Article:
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Creating Mood And Atmosphere In Your Writing


Many writers are able to create mood and atmosphere with little effort. But to become a better writer, you need a conscious, practical sense of the tools you can use to manipulate mood, atmosphere, and tone in your writing.

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8 Sure-fire Ways To Establish Mood

Using all of these tools together will help you create a consistent atmosphere or mood:

Word choice. Your word choice is the number one tool at your disposal for setting the mood. Two writers looking at the exact same scene might approach it with different words (and therefore different tones). To understand what mood your word choice evokes, print a page and highlight key adjective and verbs. Are you creating a cohesive picture?

Tone. Your tone is created by your word choice. Think of tone in the same way that you think of “tone of voice.” The tone you use, the words you speak, all contribute to the mood or atmosphere.

Setting. You’re probably already aware that setting can affect mood: Is it a “dark and stormy night” or a bright, sunny day? The key to using setting to create mood is to pay attention to the way your characters interact with what’s going on around them. Are they challenged by the setting or comforted? Often this interaction enhances the mood.

Dialogue. Lighthearted banter contributes to mood much differently than heated accusation. Of course, you can (and sometimes should) offer moments of levity in even the most serious conversation (or vice versa). But for the most part, be sure your dialogue supports the atmosphere you hope to create.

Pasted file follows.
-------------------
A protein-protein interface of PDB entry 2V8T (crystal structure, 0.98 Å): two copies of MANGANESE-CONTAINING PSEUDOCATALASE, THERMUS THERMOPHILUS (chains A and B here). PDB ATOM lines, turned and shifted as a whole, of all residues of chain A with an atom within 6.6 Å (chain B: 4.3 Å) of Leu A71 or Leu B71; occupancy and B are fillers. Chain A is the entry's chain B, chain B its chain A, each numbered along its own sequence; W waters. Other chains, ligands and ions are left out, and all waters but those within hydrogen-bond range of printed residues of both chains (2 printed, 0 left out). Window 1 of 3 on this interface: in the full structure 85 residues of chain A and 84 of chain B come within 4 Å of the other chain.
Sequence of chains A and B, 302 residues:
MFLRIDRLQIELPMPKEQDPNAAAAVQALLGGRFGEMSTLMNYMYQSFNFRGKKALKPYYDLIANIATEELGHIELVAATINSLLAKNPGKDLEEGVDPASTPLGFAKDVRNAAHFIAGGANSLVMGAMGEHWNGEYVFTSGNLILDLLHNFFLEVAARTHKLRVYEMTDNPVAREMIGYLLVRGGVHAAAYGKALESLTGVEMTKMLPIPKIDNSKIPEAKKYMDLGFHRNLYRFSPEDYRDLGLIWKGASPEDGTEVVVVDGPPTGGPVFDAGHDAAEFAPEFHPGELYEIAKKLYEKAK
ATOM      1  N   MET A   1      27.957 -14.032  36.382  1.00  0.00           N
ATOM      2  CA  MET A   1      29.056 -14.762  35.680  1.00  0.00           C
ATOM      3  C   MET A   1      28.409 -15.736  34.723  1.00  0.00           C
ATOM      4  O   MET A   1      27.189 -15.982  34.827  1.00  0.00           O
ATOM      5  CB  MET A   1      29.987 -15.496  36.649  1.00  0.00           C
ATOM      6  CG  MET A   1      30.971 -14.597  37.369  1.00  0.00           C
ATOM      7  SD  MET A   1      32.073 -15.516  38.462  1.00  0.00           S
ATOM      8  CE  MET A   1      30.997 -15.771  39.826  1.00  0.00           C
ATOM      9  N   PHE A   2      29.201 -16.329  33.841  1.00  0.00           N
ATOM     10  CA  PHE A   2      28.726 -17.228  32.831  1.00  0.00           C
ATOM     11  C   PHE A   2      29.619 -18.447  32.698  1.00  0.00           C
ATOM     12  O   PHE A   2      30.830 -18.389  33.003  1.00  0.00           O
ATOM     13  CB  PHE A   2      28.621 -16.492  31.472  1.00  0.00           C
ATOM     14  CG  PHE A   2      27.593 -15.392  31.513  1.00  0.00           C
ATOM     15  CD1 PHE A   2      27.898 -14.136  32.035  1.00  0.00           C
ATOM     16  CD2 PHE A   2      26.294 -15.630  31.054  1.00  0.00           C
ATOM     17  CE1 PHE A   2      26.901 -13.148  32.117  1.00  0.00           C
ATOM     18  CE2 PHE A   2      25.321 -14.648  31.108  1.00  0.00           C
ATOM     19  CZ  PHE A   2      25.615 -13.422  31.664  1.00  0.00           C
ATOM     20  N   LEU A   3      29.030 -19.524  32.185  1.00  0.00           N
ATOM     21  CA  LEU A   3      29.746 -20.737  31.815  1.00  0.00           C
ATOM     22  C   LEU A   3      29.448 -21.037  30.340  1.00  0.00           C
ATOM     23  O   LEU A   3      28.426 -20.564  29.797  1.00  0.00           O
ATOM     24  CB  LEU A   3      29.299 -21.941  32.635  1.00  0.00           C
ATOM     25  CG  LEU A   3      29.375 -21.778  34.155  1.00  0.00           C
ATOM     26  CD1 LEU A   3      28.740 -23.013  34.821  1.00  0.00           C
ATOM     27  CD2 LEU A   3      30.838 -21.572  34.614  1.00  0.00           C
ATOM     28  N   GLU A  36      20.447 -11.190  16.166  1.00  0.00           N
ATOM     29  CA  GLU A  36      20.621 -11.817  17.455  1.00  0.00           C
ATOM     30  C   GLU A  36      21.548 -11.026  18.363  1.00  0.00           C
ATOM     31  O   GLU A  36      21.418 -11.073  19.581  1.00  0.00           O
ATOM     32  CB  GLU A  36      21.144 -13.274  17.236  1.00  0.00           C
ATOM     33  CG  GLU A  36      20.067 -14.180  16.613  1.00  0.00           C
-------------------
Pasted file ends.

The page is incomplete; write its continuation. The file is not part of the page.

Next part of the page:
Internal monologue. The same guidelines apply to a character’s internal monologue: As long as your character is consciously in tune with the atmosphere around him or her, you can use thoughts and observations to drive your scene’s mood home.

Description. Description that stands apart from internal monologue can also contribute to mood. Your narrator—whether first person or omniscient—can affect mood by manipulating decisions about what to focus on and what to ignore. For example: focusing the narrative on a shattered porcelain baby doll on the sidewalk instead of the beautiful blue sky.

Rhythm of language. The rhythm of your sentences will also affect mood. Short sentences will create a fast-paced feeling in prose, or a sense of solemnity in poetry. Long sentences full of commas can sometimes evoke a sense of breathless anxiety (commas force “breaths”). Well-balanced sentences can evoke calm and introspection. And you can change the mood by manipulating the rhythms of your sentences—by slowing readers down or speeding them up.

Tools of poetry. You can use the tools of imagery, metaphor, simile, and other poetic devices to foster a particular mood. For example: The sunset was like a bloodstained mattress conjures a much different image than The sunset was like a rose silk scarf.

The 4 Golden Rules Of Manipulating Mood

Mood should shift from the beginning of a scene to the end of it. Unless you’re writing in a slice-of-life style, the “rules” of creative writing often suggest that a character should change in some way over the course of a scene. When a character experiences change, allowing the mood to also change makes the shift more powerful.

In longer works, mood should shift from scene to scene. If every single scene in a longer work has the same mood, readers’ eyes will glaze over. Be sure there’s discernible difference in mood between one scene and the other. Consider how mood will affect readers’ emotions as your story progresses.

The mood of a passage can/should affect or support the main action. Whether you’re writing a poem or a story, the mood of your passage can challenge your characters/speakers; make them question themselves; or affirm their choices. A rainstorm on a bride’s wedding day can cause her to rethink her marriage; a rainbow can support her choice. And while mood can reflect a character’s feelings, it doesn’t necessarily have to—imagine a scene in which a very happy woman who has just received the best news of her life is about to be kidnapped; she’s so happy, she’s missing the foreboding, eerie mood of the world around her.

Mood should be describable. If readers can’t say, “this feels gloomy” or “this feels lighthearted,” then you may need to do some work to create a more memorable passage.


Writer QuestionsQUESTION: Do you consciously pay attention to the mood that you’re creating as a writer? Or is it just something that happens?

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